This weekend was Dana's sister's baby shower, the baby who is due precariously close to our wedding date. I helped out with a lot of the preparations, and I think I impressed a few people with my chocolate fondue recipe. I say "recipe", but like all my culinary creations it was a shot from the hip. I never measure anything and rarely have more then a vague idea when I start making something in the kitchen. Lucky for me, the end result usually turns out nicely.
Bought some last-minute necessities for the apartment. We're moving in next weekend bright and early, so anything we don't have now we might be without for the first night. The kinds of things you almost wouldn't think of may prove to be obnoxious if we had missed them, like a shower curtain liner or a trashcan or a lampshade. We still need to get the first month's rent together. We have the money, we have plenty of money. What we don't have is the money in a format that is going to be accepted by the apartments: For the first month's rent they are only accepting a money order or cashier's check. My primary bank, USAA, doesnt have a physical branch anywhere that I know of, and therefore doesn't have cashiers. I wouldn't even know how to go about getting a cashier's check made up for me, or if it's even a service they provide anymore. Getting a money order, apparently, requires cash, and that's also a huge problem. I can't take out enough money to cover it from an ATM either, at least not in one trip. I wired the money to Dana's account (Citizen's Bank, which does have a physical location near her house) and she's going to get the cashier's check. I did get added onto her bank account, and we priced out getting renter's insurance for our new place.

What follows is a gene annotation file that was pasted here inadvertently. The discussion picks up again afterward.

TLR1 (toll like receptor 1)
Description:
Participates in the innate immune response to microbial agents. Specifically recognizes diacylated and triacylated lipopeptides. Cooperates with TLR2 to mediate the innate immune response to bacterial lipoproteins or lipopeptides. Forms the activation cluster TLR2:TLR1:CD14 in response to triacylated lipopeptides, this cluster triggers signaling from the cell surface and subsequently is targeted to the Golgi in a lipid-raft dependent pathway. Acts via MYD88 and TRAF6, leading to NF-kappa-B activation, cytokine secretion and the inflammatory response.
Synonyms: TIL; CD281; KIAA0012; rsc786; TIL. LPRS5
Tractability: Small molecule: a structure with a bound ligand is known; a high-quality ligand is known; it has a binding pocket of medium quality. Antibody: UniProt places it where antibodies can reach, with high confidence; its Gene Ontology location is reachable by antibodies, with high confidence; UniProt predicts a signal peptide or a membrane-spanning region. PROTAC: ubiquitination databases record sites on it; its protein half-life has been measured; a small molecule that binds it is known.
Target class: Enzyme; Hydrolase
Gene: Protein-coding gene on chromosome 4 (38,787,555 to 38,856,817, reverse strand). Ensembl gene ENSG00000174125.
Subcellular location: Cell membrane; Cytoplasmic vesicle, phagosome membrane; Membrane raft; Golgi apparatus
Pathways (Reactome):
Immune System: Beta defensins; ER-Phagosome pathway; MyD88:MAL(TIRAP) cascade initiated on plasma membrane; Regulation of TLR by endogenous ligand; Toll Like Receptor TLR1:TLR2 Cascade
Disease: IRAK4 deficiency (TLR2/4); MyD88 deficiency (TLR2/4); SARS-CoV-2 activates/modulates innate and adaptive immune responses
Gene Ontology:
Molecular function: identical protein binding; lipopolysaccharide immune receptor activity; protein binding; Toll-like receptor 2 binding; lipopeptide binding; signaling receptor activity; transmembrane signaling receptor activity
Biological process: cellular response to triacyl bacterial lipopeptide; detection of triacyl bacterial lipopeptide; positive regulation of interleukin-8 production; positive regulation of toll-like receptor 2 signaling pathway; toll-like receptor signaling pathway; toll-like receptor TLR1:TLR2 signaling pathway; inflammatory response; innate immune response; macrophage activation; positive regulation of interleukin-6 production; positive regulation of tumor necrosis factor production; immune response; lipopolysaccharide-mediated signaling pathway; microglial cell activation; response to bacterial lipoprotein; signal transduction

That only leaves 5 days before we move in together, the step that I consider to be the largest in a relationship. A marriage is a nice ceremony, a piece of paper, and a legal status. We're already monogamous, have been for years. When you live together, everything changes. That's when you really get closer to a person, when you learn more about them, and when you've added them as a full-time fixture in your life. In 5 days we're going from seeing each other mostly on weekends, to seeing each other every day of the week, and that's a mind boggling change that marriage cannot possibly compare to.
This week is going to be a busy one at work. Most people from the office are heading out to the RSI trade show in Chicago to show off our wares and see some of the other related technological developments. I've opted to stay back at the office and work through a few additional issues that I've been worried about. We just moved to a new manufacturing partner, and the first unit we got off their production line doesn't work 100%. If this RSI show generates the kinds of sales numbers that people have been anticipating, we need to iron out our production issues ASAP.
Not to mention that I'm not a big fan of traveling. If I can be helpful and productive from home, this is where I would rather stay. It's not like I come home from work, pop open a beer, and turn on the TV. I come home and I work: writing books, developing software, organizing an international fleet of volunteers. I've got a lot going on in my life, and I need to be able to draw a clear line between where my work ends and where the rest begins. I've got things to do in the hours I'm not working, and I don't give that up if I don't have to.